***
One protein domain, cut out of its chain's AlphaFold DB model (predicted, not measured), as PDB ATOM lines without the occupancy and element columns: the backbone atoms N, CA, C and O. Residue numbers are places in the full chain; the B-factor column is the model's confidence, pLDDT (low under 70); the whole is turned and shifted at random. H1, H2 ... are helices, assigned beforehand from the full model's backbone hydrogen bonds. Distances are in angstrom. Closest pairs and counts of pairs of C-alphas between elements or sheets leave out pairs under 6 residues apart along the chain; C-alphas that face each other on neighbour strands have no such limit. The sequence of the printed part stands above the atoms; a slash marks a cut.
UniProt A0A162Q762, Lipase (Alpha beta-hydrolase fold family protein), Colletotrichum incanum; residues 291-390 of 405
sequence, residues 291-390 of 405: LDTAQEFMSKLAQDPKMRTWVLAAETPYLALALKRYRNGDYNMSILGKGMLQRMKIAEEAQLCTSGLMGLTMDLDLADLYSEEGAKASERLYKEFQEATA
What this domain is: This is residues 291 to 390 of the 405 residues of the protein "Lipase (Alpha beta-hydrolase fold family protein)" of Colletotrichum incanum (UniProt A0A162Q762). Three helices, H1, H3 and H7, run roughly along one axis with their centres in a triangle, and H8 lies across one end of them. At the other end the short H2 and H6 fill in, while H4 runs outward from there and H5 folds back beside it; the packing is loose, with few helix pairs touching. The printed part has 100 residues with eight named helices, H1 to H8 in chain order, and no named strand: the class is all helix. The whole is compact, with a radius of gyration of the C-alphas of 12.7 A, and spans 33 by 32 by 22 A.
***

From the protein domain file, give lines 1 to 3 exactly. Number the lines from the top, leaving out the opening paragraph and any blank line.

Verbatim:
UniProt A0A162Q762, Lipase (Alpha beta-hydrolase fold family protein), Colletotrichum incanum; residues 291-390 of 405
sequence, residues 291-390 of 405: LDTAQEFMSKLAQDPKMRTWVLAAETPYLALALKRYRNGDYNMSILGKGMLQRMKIAEEAQLCTSGLMGLTMDLDLADLYSEEGAKASERLYKEFQEATA
What this domain is: This is residues 291 to 390 of the 405 residues of the protein "Lipase (Alpha beta-hydrolase fold family protein)" of Colletotrichum incanum (UniProt A0A162Q762). Three helices, H1, H3 and H7, run roughly along one axis with their centres in a triangle, and H8 lies across one end of them. At the other end the short H2 and H6 fill in, while H4 runs outward from there and H5 folds back beside it; the packing is loose, with few helix pairs touching. The printed part has 100 residues with eight named helices, H1 to H8 in chain order, and no named strand: the class is all helix. The whole is compact, with a radius of gyration of the C-alphas of 12.7 A, and spans 33 by 32 by 22 A.